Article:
As the variable function is complex and periodic function of time, it can be developed in a Fourier series as follows,
. N .
The limiting value of dead band is specified as 0.06%. One of the effects of Governor Dead Band is to
F (x, x) FÂ°
N1x 2 x …
0
(11)
increase the apparent steadystate speed regulation R. This can be seen from the fig.4. by joining points 1 and 2 and multiplying the slope of this line with 1/R. The slope of the line K without dead band is 1.The GDB of the form shown in fig.4.exists in real system.
The hysteresis type of nonlinearity is expressed as,
As the backlash nonlinearity is symmetrical about the origin, FÂ° is zero. From the above equation, for simplification, neglect higher order terms. The Fourier coefficients are derived as N1=0.8 and N2=0.2. By substituting the values in the above equation, we get the transfer function for GDB as follows,
. . N .
2
Y=F(x, x) rather than as Y=F(x) (9)
F (x, x) N1x
0
x …
(12)

CONVENTIONAL PI – CONTROLLER
Kp(optimum) = 0.11 KI(optimum) = 0.09
Fig.5. Performance index curve for optimal KP Fig.6. Performance index curve for optimal KI
Kp(optimum) = 0.9 KI(optimum) = 0.43
Fig.7. Performance index curve for optimal KP Fig.8. Performance index curve for optimal KI
PI controller (proportional Integral controller) is a feedback controller which drives the plant to be controlled with a weighted sum of the errors (difference between the output and desired setpoint) and the integral of that value.
The controller output is given by KP+KI dt. (13) Where is the set point error
KP proportional gain KI Integral gain
The integral term in a PI controller causes the steady state error to be zero for a step input.
For conventional PI – controller the gains KP and KI have to be determined by using Integral Square Error (ISE) criterion.
The objective function used for this technique is
t
F1 1
Where, F1 change in frequency in area 1.
Ptie change in tie line power.
On the basis of performance index (J) curve (J VS KP & J Vs KI) the feedback gains are determined to achieve the optimality of system performance. Figs. 5, 6, 7& 8 show optimum values of KP and KI, for with and without SMES unit.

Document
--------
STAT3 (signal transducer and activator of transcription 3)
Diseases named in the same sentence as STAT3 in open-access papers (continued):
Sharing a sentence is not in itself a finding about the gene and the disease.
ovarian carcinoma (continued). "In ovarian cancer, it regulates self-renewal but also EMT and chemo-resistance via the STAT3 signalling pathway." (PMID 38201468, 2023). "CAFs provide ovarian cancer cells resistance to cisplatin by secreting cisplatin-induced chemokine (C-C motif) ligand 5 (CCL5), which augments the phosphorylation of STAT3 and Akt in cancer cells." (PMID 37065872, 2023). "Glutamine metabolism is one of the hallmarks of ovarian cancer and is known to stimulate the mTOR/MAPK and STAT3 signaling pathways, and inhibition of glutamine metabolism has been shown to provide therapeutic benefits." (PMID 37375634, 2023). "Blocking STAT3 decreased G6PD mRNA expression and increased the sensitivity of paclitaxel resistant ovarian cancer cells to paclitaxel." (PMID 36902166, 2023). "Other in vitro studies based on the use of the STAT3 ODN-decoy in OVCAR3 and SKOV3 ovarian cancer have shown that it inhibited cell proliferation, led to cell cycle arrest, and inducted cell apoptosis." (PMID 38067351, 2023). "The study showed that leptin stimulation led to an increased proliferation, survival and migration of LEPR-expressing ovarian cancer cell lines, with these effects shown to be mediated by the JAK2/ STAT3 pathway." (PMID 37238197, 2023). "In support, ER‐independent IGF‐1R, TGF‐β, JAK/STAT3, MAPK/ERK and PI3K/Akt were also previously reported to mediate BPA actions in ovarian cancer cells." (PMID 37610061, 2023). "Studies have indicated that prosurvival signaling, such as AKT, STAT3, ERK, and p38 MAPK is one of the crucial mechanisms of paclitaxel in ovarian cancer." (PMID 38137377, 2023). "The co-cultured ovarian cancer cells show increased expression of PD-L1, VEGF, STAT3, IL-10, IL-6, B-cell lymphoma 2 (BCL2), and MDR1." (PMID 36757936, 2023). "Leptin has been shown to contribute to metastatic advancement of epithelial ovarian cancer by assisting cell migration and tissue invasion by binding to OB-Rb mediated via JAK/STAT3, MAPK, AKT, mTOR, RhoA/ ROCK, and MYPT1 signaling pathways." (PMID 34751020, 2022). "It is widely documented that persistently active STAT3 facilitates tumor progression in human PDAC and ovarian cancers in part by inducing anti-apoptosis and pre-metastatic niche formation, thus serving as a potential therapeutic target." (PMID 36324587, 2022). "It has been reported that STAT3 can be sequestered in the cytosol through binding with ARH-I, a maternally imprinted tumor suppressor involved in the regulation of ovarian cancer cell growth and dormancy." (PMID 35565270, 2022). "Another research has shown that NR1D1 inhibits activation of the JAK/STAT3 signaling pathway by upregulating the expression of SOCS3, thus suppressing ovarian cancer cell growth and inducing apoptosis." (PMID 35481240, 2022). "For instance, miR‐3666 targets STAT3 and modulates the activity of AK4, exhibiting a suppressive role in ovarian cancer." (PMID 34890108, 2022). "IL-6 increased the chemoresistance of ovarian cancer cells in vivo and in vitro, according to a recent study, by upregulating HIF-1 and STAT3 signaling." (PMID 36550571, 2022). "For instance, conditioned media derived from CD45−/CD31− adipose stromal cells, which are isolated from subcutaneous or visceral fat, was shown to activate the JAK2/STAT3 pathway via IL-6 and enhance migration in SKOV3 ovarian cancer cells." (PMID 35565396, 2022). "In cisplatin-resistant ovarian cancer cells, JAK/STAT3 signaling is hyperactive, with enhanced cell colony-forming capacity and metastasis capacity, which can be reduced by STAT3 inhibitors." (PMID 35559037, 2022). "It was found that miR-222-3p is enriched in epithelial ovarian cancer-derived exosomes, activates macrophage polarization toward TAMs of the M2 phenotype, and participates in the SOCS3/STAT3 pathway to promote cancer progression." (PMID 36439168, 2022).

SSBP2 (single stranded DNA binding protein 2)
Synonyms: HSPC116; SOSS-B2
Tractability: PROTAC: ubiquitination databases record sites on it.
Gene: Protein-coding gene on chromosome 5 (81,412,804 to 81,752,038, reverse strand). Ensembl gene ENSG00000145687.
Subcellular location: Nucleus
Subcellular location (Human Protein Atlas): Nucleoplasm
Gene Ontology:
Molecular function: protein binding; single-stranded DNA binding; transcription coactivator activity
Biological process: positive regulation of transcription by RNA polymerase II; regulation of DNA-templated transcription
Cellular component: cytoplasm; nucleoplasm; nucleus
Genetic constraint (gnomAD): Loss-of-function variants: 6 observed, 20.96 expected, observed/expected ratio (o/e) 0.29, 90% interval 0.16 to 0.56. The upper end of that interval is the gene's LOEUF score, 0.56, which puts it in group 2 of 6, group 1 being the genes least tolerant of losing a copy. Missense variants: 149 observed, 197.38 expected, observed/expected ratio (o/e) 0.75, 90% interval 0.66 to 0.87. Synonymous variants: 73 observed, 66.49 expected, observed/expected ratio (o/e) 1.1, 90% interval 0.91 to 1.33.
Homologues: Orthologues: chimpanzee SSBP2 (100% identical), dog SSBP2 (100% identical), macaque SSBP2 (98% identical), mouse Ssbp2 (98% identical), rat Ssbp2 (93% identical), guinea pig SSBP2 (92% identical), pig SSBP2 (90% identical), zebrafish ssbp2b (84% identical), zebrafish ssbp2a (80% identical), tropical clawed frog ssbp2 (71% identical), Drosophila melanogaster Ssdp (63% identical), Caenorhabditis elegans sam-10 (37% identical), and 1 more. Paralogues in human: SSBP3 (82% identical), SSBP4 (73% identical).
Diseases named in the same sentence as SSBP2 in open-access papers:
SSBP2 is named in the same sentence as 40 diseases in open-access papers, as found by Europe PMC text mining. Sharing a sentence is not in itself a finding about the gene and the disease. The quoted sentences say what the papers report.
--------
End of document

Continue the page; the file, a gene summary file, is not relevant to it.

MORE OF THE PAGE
SIMULATION MODEL AND RESULTS
A two area interconnected restructured power system with SMES unit considering GDB nonlinearity s used to illustrate the behavior of the proposed LFC scheme. The data used for simulation is given in the appendix. Both the areas are assumed to be identical. The governorturbine units in each area are assumed to be identical.
J (
0
2 Ptie2 )dt.
(14)
Fig.9 (a). Simulation model of load frequency control in a restructured power system without SMES unit considering GDB nonlinearity for case1
Fig.9 (b). Simulation model of load frequency control in a restructured power system with SMES unit considering GDB nonlinearity for case1
Fig.10 (a). Simulation model of load frequency control in a restructured power system without SMES unit considering GDB nonlinearity for case2
Fig.10 (b). Simulation model of load frequency control in a restructured power system with SMES unit considering GDB nonlinearity for case2

– Frequency deviation in area – 1 (a) – Frequency deviation in area – 1

– Frequency deviation in area – 2 (b) – Frequency deviation in area – 2

– TieLine power deviation (c) – TieLine power deviation
Fig.11. Frequency response of a two area interconnected restructured power system considering GDB nonlinearity for case1
Fig.12. Frequency response of a two area interconnected restructured power system considering GDB nonlinearity for case2
Case 1 : Base Case
The GENCOs in each area participate equally in LFC (i.e., ACE participation factors are apf 1=0.5, afp2=1 apf1=0.5; apf3=1apf2=0.5; apf4=1apf3=0.5). The load change occurs only in area 1. Thus, the load is demanded only by DISCO1 and DISCO2. Let the value of this load perturbation be 0.1 pu MW for each of them.


CONCLUSION